3. How Much It Will Cost. Amid what many lawmakers are calling a budget crisis, Congress is not prepared to write off the cost of the Libya operation to the extent that it might have a few years ago. Sen. Al Franken, D-Minn., and other lawmakers are already pushing legislation to ensure that the cost of the intervention is covered, and both parties are discussing the situation.
“The American people deserve a clear and accurate answer about the cost of the Libyan conflict,” Rep. Bruce Braley, D-Iowa, said on Monday. “I’ve been asking for accountability and for the cost of this conflict since last week, and I look forward to hearing the president answer those questions tonight.”
4. That Obama Is Listening to Congress. Congressional criticism that Obama did not adequately consult the legislative branch is widespread, but falls into at least two general categories. Lawmakers, including Senate Foreign Relations Committee ranking member Richard Lugar, R-Ind., and libertarian-leaning members such as Sen. Mike Lee, R-Utah, say that the administration should have sought explicit congressional authorization to act in the form of a vote on a declaration of war. Boehner and many other lawmakers who historically are strong backers of the president’s ability to make unilateral decisions about military intervention, have argued against any legal requirement that he consult Congress, at least if the action remains short.
But almost all lawmakers who have weighed in on the situation have suggested that the White House should have done more to keep Congress in the loop. Even Senate Majority Leader Harry Reid, D-Nev., in a statement supporting the administration’s approach, sent what appeared to be a warning on Friday that Congress takes its role in military decisions seriously and expects involvement in the decision-making process.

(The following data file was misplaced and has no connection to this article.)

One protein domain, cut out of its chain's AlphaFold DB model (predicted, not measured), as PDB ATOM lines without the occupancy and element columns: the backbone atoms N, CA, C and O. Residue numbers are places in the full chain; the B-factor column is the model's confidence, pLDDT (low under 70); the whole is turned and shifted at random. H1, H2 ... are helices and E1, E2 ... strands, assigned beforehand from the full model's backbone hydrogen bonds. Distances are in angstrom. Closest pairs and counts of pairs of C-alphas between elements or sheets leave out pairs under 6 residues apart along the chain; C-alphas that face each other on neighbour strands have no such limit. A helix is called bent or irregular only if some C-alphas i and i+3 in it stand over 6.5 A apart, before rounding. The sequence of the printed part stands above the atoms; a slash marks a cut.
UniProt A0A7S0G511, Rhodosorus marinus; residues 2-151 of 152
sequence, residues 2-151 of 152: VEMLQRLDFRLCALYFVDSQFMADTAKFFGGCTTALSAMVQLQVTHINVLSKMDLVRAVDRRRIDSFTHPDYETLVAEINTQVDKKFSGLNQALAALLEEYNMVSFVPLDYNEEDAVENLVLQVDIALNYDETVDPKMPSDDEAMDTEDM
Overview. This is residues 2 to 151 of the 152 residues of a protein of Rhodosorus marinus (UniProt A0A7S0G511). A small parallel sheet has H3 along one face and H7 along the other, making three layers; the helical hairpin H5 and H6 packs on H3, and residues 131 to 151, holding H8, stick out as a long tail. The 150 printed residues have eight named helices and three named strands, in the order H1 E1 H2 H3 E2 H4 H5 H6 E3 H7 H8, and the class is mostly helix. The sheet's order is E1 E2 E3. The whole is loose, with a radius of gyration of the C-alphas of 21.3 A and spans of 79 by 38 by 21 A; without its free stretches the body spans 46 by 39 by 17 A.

“As this effort moves forward, I look forward to continued consultation from President Obama and his administration in accordance with Congress’s constitutional role,” Reid said.
Obama can at least limit congressional opposition by deferring to lawmakers' constitutionally prescribed role in war-making.
5. That There’s Better Information Coming. Lawmakers will likely pepper administration officials, including Secretary of State Hillary Rodham Clinton and Defense Secretary Robert Gates, at the closed-door briefings on Wednesday, and in hearings. Members will still have questions after Obama’s speech and many will be irked if the administration does not provide Congress with details beyond information disseminated publicly. The White House needs to make its case effectively in Monday night's speech, in the briefings, and in conservations with individual lawmakers. So far, the administration has not succeeded. A Boehner spokesman said that a conference call on Friday did not answer all of the speaker’s questions.
6. That It’s Working. Nothing Obama can say on Monday will outdo success on the ground by Libyan rebels. While the U.N. resolution technically gave the U.S. and its allies a mandate only to protect civilians, Odyssey Dawn is being waged to support the overthrow of Qaddafi. Gains this weekend by Libyan rebels help Obama’s case with Congress, and he will want to argue that they could not have occurred without allied support--and suggest that those successes may limit the duration of American involvement in Libya.